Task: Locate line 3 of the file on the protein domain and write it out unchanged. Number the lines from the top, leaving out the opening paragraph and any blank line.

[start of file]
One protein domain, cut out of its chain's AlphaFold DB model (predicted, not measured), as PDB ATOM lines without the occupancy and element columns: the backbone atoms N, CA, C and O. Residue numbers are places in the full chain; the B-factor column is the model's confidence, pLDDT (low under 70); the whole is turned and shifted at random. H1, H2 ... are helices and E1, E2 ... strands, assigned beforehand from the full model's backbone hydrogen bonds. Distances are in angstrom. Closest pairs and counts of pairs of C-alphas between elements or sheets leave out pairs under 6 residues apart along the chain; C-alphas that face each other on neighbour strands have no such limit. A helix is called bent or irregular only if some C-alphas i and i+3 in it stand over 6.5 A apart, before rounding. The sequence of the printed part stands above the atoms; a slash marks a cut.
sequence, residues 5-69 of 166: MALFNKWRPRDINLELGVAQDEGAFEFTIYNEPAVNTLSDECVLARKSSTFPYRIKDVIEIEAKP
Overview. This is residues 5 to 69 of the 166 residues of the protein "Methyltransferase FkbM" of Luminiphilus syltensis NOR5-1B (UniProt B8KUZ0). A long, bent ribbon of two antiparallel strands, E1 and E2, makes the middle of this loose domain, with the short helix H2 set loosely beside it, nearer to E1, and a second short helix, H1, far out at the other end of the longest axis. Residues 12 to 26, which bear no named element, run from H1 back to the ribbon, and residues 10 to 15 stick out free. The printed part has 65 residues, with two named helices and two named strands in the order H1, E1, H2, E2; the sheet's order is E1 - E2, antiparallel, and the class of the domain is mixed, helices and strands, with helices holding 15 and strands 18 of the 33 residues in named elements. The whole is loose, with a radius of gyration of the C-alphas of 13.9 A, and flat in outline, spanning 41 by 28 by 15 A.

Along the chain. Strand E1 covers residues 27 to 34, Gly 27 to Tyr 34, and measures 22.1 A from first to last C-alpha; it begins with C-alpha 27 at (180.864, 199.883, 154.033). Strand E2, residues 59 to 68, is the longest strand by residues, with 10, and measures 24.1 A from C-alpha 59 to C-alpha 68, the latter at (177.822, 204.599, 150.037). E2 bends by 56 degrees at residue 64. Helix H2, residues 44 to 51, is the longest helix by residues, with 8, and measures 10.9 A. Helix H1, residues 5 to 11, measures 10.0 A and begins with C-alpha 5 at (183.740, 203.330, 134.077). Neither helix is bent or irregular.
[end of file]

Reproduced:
Along the chain. Strand E1 covers residues 27 to 34, Gly 27 to Tyr 34, and measures 22.1 A from first to last C-alpha; it begins with C-alpha 27 at (180.864, 199.883, 154.033). Strand E2, residues 59 to 68, is the longest strand by residues, with 10, and measures 24.1 A from C-alpha 59 to C-alpha 68, the latter at (177.822, 204.599, 150.037). E2 bends by 56 degrees at residue 64. Helix H2, residues 44 to 51, is the longest helix by residues, with 8, and measures 10.9 A. Helix H1, residues 5 to 11, measures 10.0 A and begins with C-alpha 5 at (183.740, 203.330, 134.077). Neither helix is bent or irregular.